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My Experience

 

Creating a website to help other young people going through bereavement is such an important idea to me as it’s something which I’ve had to deal with personally. When I was 15 years old, one of my oldest and closest friends, Eilidh, sadly lost her 14 month battle with germ cell cancer and died on the 25th of March 2010, only nine days before her 16th birthday.

 

I had been friends with Eilidh from around the age of four when I met her in nursery and she was a constant companion throughout my whole school life up until she passed away. When Eilidh was first diagnosed with cancer it came as a shock to me and her other friends, but we tried to remain positive as Eilidh was never one to lie down to anything.

 

Gennifer (left) and Eilidh (right)

 

I however, found it very hard to accept and this started to have an impact on my own personal life. I found it difficult to talk to my family about how I was feeling, and I’d started to drift away from the friend group that me and Eilidh were in at school. I wanted to stay strong for Eilidh so ended up bottling all my feelings up which resulted in me taking my grief out on myself.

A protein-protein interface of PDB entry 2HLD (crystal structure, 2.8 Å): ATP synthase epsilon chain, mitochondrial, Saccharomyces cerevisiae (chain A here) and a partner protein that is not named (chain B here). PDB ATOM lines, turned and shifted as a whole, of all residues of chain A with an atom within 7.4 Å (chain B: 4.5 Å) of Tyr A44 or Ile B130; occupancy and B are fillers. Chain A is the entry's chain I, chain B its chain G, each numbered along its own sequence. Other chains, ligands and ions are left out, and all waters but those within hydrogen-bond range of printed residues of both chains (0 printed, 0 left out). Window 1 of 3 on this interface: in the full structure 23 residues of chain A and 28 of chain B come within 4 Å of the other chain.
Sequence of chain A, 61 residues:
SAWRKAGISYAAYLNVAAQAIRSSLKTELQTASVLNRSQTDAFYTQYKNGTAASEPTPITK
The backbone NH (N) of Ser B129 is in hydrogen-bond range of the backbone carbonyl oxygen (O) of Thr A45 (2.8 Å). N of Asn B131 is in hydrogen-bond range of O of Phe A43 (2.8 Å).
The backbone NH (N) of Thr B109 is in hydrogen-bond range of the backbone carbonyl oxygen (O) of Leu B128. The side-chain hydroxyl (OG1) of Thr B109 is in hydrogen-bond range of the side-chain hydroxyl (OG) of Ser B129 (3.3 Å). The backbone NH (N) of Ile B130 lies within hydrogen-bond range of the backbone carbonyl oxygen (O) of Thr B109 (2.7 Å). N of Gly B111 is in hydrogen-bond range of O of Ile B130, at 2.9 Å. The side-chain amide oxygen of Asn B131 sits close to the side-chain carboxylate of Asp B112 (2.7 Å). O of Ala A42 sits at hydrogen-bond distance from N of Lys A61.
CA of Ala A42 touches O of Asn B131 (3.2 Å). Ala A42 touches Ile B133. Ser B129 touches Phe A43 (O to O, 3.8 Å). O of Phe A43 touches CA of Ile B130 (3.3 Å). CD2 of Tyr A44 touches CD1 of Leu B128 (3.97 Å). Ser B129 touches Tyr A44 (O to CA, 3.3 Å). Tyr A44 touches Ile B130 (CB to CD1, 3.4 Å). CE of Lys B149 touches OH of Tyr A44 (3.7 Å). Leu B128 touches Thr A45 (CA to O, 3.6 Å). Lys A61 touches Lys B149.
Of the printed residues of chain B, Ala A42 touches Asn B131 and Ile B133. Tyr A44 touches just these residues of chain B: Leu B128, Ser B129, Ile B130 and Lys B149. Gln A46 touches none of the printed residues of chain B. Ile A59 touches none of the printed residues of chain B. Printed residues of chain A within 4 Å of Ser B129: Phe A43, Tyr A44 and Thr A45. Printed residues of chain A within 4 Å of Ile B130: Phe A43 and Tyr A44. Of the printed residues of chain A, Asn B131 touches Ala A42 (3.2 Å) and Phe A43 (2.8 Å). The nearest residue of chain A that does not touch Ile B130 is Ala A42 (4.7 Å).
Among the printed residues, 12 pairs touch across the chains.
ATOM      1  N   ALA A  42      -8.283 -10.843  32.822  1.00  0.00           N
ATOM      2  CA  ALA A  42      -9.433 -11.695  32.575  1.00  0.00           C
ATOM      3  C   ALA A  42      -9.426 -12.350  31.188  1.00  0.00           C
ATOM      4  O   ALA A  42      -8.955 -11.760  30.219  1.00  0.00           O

Once we were told that things weren't looking good for Eilidh, I had to go to the hospital and say goodbye, a memory which will stay with me for the rest of my life. There were so many things that I wanted to say, but I just couldn’t get my words out.

 

After Eilidh passed away, I lost interest in school and started skipping classes, I also stopped talking to my old friends and started smoking as a way to cope.

 

I felt so alone and angry at the world for taking my friend away and I felt like this for a long time after Eilidh’s death. It’s been more than four years since Eilidh passed away now, but her death is something which still affects me strongly.

 

5 things I learned from this experience that I’d tell my younger self and others in the same situation:

 

  • Don’t bottle up your feelings. It can be a great relief to talk to someone about how you are feeling. 

  • Know that there isn’t a time limit on mourning. Bereavement can affect you for any length of time, some people only take a few months to grieve, where others may take years. 

  • Take time out for yourself. It’s not selfish to want to be by yourself sometimes to gather your thoughts.
     
  • Don’t compare yourself to others in the same situation! People experiencing bereavement learn to grieve/cope in different ways, it’s okay not to feel the same as someone else does.

 

  • It’s alright to move on with your life and be happy. Don’t feel guilty about moving on with your life and being happy. It doesn’t mean you’ve forgotten about your loved one who has passed away, it just means that you can finally accept what has happened. They would want you to continue your life.

 


 

“Each person’s grief journey is as unique as a fingerprint or a snowflake."

- Earl Grollman